In Exodus 16 we read about God sending manna each morning (except on the sabbath) to feed Israel. We learn this about the manna:

“When the layer of dew evaporated, behold, on the surface of the wilderness there was a fine flake-like thing, fine as the frost on the ground. When the sons of Israel saw it, they said to one another, “What is it?” For they did not know what it was. And Moses said to them, “It is bread which the LORD has given you to eat. This is what the LORD has commanded, ‘Gather of it every man as much as he should eat; you shall take an omer apiece according to the number of persons each of you has in his tent.” The sons of Israel did so, and some gathered much and some little. When they measured it with an omer, he who had gathered much had no excess, and he who had little had no lack; every man gathered as he should eat. Moses said to them, “Let no man leave any of it until morning.” But they did not listen to Moses, and some left part of it until morning, and it bred worms and became foul; and Moses was angry with them.” Exodus 16:14-20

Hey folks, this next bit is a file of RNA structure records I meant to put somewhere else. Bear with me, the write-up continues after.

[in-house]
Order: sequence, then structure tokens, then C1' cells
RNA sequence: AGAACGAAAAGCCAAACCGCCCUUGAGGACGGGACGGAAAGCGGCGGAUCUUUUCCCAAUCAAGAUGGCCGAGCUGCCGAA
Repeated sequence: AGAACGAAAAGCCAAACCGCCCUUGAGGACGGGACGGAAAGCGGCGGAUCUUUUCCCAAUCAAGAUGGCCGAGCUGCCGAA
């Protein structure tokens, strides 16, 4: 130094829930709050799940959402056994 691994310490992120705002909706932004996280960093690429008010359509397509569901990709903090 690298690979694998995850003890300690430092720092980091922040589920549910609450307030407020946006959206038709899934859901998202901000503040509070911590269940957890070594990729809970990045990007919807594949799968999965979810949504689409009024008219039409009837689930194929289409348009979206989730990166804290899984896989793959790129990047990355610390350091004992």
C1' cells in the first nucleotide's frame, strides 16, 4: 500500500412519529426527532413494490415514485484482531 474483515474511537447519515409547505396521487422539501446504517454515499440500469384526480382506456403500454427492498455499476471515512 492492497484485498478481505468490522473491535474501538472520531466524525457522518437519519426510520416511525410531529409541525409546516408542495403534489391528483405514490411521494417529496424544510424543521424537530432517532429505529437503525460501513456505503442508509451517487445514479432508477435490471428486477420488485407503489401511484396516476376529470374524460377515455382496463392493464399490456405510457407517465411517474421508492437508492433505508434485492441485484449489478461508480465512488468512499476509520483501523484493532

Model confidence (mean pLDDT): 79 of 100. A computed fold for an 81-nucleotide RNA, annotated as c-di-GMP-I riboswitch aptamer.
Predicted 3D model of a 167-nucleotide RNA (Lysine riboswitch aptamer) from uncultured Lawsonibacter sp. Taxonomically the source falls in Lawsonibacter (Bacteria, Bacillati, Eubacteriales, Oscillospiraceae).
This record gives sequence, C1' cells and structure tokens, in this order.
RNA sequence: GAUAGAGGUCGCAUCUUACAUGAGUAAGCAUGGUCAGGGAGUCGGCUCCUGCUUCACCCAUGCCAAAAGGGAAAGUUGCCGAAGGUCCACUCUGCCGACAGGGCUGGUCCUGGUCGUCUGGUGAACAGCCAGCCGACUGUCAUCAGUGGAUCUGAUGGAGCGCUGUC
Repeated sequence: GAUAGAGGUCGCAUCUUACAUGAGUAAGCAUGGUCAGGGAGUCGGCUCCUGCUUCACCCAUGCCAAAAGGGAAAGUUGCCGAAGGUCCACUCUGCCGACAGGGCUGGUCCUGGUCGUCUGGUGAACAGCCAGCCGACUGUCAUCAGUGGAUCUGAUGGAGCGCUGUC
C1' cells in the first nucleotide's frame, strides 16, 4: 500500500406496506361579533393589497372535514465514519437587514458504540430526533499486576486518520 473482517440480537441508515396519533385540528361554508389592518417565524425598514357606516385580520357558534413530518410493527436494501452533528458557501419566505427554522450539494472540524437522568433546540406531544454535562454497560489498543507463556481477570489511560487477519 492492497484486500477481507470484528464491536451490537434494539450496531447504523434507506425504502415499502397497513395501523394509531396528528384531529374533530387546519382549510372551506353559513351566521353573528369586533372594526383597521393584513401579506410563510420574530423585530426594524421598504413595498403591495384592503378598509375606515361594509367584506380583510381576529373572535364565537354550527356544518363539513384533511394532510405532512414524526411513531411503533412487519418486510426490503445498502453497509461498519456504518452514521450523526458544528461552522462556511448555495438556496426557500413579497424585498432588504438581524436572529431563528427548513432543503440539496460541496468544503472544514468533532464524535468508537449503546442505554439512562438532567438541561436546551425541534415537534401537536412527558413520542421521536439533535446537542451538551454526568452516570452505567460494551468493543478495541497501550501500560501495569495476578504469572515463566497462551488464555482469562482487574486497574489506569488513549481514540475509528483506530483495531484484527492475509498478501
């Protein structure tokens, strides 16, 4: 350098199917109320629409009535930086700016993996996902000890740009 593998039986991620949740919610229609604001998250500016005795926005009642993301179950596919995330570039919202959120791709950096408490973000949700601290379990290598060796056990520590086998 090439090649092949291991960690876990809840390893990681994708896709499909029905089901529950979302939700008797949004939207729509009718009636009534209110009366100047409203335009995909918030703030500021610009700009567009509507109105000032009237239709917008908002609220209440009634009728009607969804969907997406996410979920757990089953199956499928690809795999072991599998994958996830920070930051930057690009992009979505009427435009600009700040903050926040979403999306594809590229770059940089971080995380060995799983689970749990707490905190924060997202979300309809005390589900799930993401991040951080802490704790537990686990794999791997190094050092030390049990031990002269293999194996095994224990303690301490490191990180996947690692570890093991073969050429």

What an amazing picture of God’s grace. The manna was only good for the day. It spoiled if left overnight. God’s grace is sufficient for the moment. God takes care of our needs with grace that is right on time every time. God did not dump a months worth of manna on Israel, just like He doesn’t dump all the grace we need to live the Christian life at one time. But rest assured, God’s grace is inexhaustible and always available in our time of need.

“Therefore let us draw near with confidence to the throne of grace, so that we may receive mercy and find grace to help in time of need.” Hebrews 4:16

Bill Brown